Recommendations for the future of coal in Alberta’s Rocky Mountains still not public

January 6, 2022
By: admin

Recommendations for the future of coal in Alberta’s Rocky Mountains still not public

Recommendations for the future of coal in Alberta’s Rocky Mountains still not public

January 6, 2022

 ᐊᒥᐢᑲᐧᒋᐊᐧᐢᑲᐦᐃᑲᐣ amiskwacîwâskahikan (Edmonton), AB – CPAWS Northern and Southern Alberta chapters are disappointed that the long-awaited reports from Alberta’s Coal Policy Engagement committee are still not public after they were submitted to the Government of Alberta’s Minister of Energy on December 30th, 2021.

“Thousands of Albertans have called on the Minister of Energy to make the reports public within one week of their submission,” says Tara Russell, Program Director for CPAWS Northern Alberta. “Many organizations, community groups, experts, and individuals participated in this onerous process in good faith and feel that we have the right to see the results.”

The coal policy committee compiled two reports, a “what we heard” report summarizing the public input, and a report containing recommendations for a new coal policy. These reports were originally due to the Minister of Energy on October 15, and November 15, 2021 respectively.

“Decisions made regarding the future of public lands deserve full transparency and accountability, which could only be assured through the public release of the two reports developed by the Coal Policy Committee,” says Katie Morrison, Executive Director for CPAWS Southern Alberta. “Albertans have very clearly said they want a coal-free future for the iconic Rocky Mountains and Eastern Slopes and sharing these reports will let us know whether these calls have been heard.”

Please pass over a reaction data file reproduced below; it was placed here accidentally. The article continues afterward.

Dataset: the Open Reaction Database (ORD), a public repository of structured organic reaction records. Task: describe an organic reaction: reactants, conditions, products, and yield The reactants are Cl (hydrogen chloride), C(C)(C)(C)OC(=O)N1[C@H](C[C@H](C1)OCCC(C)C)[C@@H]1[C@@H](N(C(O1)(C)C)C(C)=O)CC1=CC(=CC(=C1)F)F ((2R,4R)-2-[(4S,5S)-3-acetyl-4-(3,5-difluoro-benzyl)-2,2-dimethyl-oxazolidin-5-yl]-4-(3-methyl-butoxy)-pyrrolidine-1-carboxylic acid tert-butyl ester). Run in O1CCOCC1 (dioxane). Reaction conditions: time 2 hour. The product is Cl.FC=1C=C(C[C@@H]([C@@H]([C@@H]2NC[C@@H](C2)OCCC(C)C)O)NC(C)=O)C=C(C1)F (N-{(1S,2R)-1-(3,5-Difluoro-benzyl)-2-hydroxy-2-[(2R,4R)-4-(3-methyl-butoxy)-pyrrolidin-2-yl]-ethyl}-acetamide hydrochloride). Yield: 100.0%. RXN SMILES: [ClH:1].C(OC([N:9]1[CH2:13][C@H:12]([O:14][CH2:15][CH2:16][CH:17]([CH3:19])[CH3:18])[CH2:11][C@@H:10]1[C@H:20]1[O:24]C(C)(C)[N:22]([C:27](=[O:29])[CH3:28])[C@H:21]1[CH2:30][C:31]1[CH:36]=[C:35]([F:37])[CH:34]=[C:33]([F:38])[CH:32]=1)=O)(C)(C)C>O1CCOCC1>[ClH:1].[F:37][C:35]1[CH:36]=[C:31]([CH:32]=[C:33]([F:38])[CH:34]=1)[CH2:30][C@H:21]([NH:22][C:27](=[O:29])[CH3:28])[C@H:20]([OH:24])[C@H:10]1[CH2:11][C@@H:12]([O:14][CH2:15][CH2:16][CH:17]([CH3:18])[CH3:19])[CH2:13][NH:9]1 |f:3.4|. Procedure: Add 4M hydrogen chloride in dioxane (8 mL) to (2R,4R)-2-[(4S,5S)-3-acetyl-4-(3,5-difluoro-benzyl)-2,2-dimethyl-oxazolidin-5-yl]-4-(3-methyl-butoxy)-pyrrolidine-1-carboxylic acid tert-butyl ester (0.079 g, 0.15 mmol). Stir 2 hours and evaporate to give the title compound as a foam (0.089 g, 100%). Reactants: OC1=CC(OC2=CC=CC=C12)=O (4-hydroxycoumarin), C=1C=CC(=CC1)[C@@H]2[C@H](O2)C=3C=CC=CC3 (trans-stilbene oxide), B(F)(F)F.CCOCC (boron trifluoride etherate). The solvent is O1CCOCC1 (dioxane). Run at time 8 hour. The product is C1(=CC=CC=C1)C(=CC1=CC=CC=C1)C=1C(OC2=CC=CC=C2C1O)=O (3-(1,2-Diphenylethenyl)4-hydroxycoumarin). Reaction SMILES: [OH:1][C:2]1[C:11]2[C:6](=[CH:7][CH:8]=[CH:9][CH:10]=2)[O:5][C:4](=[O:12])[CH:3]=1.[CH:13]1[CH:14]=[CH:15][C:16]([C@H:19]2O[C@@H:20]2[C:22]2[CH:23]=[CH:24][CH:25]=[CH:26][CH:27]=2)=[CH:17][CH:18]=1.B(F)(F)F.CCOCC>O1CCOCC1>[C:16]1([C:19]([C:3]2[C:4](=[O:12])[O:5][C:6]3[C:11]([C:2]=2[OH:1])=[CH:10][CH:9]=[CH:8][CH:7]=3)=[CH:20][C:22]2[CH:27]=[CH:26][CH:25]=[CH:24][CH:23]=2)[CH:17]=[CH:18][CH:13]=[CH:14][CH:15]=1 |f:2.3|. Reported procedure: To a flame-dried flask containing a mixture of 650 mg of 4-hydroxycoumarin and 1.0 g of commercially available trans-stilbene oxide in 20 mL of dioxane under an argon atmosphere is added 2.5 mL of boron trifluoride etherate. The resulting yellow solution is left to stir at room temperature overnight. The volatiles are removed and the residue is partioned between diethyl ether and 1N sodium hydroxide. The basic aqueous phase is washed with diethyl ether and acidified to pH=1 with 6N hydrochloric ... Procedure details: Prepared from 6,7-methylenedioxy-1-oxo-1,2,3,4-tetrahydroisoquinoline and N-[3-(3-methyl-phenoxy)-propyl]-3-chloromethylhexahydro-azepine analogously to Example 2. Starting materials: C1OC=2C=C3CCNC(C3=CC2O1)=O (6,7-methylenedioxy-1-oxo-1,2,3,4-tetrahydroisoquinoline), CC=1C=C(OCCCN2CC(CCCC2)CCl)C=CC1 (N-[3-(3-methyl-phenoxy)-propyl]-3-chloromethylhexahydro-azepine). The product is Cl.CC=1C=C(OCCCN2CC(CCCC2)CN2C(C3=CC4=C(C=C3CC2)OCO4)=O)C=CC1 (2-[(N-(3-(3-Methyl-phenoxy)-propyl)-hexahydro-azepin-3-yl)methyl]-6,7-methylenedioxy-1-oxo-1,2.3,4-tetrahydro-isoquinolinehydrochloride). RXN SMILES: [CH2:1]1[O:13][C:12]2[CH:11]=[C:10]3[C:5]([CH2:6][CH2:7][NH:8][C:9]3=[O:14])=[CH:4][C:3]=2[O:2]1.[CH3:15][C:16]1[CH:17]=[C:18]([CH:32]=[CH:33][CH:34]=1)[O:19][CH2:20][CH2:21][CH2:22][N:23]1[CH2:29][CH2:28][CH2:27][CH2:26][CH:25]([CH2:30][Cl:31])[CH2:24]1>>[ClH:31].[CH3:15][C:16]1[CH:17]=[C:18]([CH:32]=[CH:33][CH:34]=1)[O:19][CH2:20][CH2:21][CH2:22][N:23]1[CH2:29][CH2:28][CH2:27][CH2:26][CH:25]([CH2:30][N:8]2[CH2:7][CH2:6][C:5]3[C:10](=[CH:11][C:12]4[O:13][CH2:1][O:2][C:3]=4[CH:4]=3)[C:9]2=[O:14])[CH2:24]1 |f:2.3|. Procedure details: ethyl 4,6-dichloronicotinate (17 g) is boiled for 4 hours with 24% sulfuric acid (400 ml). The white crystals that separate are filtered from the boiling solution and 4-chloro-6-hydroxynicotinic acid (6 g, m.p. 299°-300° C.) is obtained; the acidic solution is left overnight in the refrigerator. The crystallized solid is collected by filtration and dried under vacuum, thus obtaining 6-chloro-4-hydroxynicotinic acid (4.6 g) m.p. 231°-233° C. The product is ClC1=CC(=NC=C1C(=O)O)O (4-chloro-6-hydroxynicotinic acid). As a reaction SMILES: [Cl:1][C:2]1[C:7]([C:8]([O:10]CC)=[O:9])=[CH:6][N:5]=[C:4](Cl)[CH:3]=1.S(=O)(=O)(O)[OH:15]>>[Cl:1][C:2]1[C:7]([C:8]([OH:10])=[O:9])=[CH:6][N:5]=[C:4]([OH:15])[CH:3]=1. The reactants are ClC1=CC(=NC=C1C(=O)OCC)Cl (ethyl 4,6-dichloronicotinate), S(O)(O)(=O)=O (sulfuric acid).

CPAWS Northern and Southern Alberta chapters are also concerned that despite an announcement stating that the moratorium on new coal exploration will be extended, we have still not seen a ministerial order to guarantee the continued halt on new exploration.

Alongside calls for transparency in the process, CPAWS and thousands of Albertans have demanded that the new coal policy for Alberta protects the Eastern Slopes from destructive coal mining and includes key principles such as:

  • No further coal exploration or development on the Eastern Slopes of Alberta, including expansions of existing operations.
  • Existing thermal and metallurgical coal mining operations in this region should be permitted to reach the end of their lives
  • Reclamation of lands disturbed by coal exploration activities with coal exploration permits must be reclaimed by the company no later than December 31, 2025.
  • Closure and reclamation of mines no longer in operation should occur as soon as possible.
  • Comprehensive, inclusive, and transparent land-use planning, including cumulative effects assessment and threshold planning, should be conducted across the Eastern Slopes

A new policy for Alberta’s headwaters and Rocky Mountains must put the health and wellbeing of our sensitive environment and Albertans first. CPAWS Northern and Southern Alberta urge the Minister of Energy to listen to Albertan’s requests and ensure that the process is as transparent as possible – starting with the release of these reports.

Learn more about how you can take Take Action against coal

For more information:

Tara Russell
Program Director, CPAWS Northern Alberta
[email protected]

Katie Morrison
Executive Director, CPAWS Southern Alberta
[email protected]


The Canadian Parks and Wilderness Society

The Canadian Parks and Wilderness Society (CPAWS) is Canada’s only nationwide charity dedicated solely to the protection of our public land and water and ensuring our parks are managed to protect the biodiversity within them. Over the last 50+ years, CPAWS has played a lead role in protecting over half a million square kilometres – an area bigger than the entire Yukon Territory. Our vision is to protect at least half of our public land and water so that future generations can experience Canada’s irreplaceable wilderness.

CPAWS has chapters in almost every province and territory across Canada, and two chapters here in Alberta – a Southern Alberta chapter located in Calgary and a Northern Alberta chapter located in Edmonton. As a collaborative organization, CPAWS works closely with government of all levels, industry representatives, and communities to manage our impact on a shared landscape. We also advocate for the creation of parks and protected areas for the benefit of both current and future generations of Canadians.


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